Category Archives: Poignant Reflections

For My Mom, The Best of Them All

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My Mother has just turned 87 years old, and in honour of that special occasion, I am posting this poem that I read at our family celebration, here on my blog. She is the best German, Hungarian, Schwabian, Austrian, American, Canadian you could ever have the pleasure of meeting. Yes, She’s all that! The verses describe the time both before and after she was born:

To Pittsburgh, Pennsylvania, in the land of the USA,
Where the Ohio, the Allegheny, and Monongahela wend their way
Through a place once known as “Iron Town”, for the strength of the people there,
And the industry that drew them, they came with a hope and a prayer.
They came for the chance to “make it”, to pull their own weight and more;
In the year of our Lord, 1906, they knocked on America’s door.
The parents of a daughter (as yet, unborn) Gisella and Louis came,
With their feather ticks, and their pots and pans, and barely a cent to their name.*
Their’s was a people in need of a home, in a country filled with strife;
Like all Schwabians* living in Hungary, they hoped for a better life.
These German speaking Marath’s, were Austrians* in their hearts,
But the borders had changed, and fortunes had changed;
What they needed most was new starts.
New countries, it’s said, are built by those hewing wood and hauling water.
Louis hauled that water as blocks of ice, for the sake of his sons and daughters,
Who all were born, with the passing years, as he tried to put money away,
To return again to his shoe-making trade, before his hair turned grey.
Silver dollars could buy his freedom from ice blocks, and cart and horse,
But the best laid plans of mice and men oft come to naught, of course.
A thief broke in, one fateful night, and stole their nest-egg away.
The shoemaker, bent by the weight of his load, must wait for another day.
Then finally it came, that longed for time, when dollars exceeded their need;
So leather was bought, and shoe-making lasts, and in his hand was a deed.
When Gisella was forty-two years old and Louis was forty-five,
And ten other siblings were already born, the eleventh one did arrive!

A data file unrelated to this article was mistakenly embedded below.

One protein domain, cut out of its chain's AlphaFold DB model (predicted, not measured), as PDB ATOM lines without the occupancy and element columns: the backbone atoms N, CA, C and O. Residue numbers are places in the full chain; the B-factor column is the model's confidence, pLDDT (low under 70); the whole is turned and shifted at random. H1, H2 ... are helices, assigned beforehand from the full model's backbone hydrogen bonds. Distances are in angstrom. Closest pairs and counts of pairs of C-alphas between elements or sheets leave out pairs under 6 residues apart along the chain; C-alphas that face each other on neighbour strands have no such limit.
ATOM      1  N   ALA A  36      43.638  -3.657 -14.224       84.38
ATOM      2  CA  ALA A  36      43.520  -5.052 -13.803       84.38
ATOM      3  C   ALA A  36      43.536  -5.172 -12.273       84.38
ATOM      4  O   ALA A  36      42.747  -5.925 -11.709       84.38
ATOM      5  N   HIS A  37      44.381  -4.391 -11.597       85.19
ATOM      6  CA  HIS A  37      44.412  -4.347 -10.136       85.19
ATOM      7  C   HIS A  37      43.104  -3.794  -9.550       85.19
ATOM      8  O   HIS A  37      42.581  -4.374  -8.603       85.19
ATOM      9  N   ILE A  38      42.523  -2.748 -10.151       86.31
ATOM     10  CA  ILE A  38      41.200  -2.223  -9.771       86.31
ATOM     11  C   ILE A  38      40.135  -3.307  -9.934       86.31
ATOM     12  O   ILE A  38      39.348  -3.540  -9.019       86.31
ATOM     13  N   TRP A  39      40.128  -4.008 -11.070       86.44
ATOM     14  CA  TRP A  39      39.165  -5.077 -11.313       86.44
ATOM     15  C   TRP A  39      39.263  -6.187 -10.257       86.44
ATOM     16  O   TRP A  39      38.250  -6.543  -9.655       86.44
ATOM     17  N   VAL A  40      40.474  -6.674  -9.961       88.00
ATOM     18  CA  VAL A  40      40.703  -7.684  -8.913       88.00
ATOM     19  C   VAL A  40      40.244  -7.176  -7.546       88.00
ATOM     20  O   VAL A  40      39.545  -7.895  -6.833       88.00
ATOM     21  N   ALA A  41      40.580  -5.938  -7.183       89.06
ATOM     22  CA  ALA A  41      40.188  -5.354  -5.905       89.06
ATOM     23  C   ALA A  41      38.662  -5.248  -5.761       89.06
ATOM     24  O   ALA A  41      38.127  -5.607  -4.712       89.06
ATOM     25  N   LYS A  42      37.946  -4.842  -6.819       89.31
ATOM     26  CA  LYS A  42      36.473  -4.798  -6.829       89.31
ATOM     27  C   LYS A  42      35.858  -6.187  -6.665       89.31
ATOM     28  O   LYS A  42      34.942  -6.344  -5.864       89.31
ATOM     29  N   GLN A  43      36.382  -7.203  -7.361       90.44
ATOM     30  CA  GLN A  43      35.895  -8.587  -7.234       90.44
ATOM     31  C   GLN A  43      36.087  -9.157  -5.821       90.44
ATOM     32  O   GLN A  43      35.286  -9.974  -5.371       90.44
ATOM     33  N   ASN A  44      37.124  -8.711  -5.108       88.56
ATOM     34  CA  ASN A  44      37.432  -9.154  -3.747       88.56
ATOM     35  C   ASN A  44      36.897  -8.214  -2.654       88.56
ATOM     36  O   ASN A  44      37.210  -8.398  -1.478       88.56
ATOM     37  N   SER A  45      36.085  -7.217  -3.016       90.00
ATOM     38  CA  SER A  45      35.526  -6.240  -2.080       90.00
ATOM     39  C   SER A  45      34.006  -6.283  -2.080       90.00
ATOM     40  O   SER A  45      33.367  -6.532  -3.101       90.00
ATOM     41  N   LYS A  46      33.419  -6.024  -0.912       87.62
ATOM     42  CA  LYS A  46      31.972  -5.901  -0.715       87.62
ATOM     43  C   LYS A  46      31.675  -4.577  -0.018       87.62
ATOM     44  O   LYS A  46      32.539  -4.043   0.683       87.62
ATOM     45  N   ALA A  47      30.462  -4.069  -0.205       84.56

Her oldest sister had children by then, who came right over to meet her
And hold their aunt, and kiss her, and whoop round the house, just to greet her!
Her parents called her Regina; in Latin her name means Queen.
She was Queen of their hearts from her very first cry, but most people called her Jean.
Which very soon became Jeannie, of course, to those who loved her best;
That was all that she would answer to; she chose to ignore the rest ―
Be it the priest on Holy Communion day, or the nuns at Catholic School,
So her parents enrolled her in public school, breaking a family rule.
All that whacking of pointers on their desks, and other nun-approved habits,
Had been too much for this sensitive child, friend of pink Easter chicks and rabbits.
So the doctor made her eat brewers’ yeast to clear up her itching skin,
(Which was most likely caused by the nervousness of helping do Easter chicks in,
When they had grown tall and gangly− like the one sister Mary had caught.)
She had tried to kill it with a very dull knife, which proved to be all for naught,
For it still had plenty of stamina to chase Jeannie round their yard,
Wings down, and severed head flapping, with total disregard!)
After fleeing from zombie chickens, she was under adrenaline’s spell;
She would spend her leisurely Saturdays jumping over an open well!
She and her girlfriend would bet one another, about who could make “The Leap”.
If nobody fell in the well, to their death, their allowance they got to keep.
Jeannie also rode tandem down “Suicide Hill”, ’til her cousin knocked out her teeth,
And stole ribbons from the graveyard next door, from every funeral wreath!
The gold foiled “Daughter” plaque, over her bed, sure gave her mother a start!
But the one thing that Jeannie never did, she never broke a heart,
Unless there was a secret admirer on that day that Jeannie left
For a brand new home in Canada, where she arrived, completely bereft,
On the day of her sixteenth birthday, at a house near the township dump,
Where the horse was huge, the cow was crazy, and the rats were well-fed and plump.
The winter they spent there they nearly froze, as the house had no insulation.
They had no car, so she rode her bike to the store by the reservation.
When spring arrived they got to move when the farm-buying terms were complete.
Then Jeannie started going out a bit, with neighbour friends she would meet.
One special night, at a town hall dance, she met a man named Bill.
The stars shone bright on that fateful night; and their very first kiss was a thrill!
Soon wedding bells were ringing, as he took her for his bride,
And she lived happily ever after, with William Peter at her side.
They had a lot of children; she was such a wonderful mother,
That as soon as the crib was empty they filled it with another.
(Well, sometimes not exactly the crib, sometimes the bassinet!)
When Marsha was not quite one years old, she needed her’s longer yet,
So they got themselves a second crib, and later two little beds,
For Vonnie’s, and little Keithie’s, and little Jeannie’s sleepy heads.
And soon enough, they bought bigger beds, as the bigger kids grew and grew,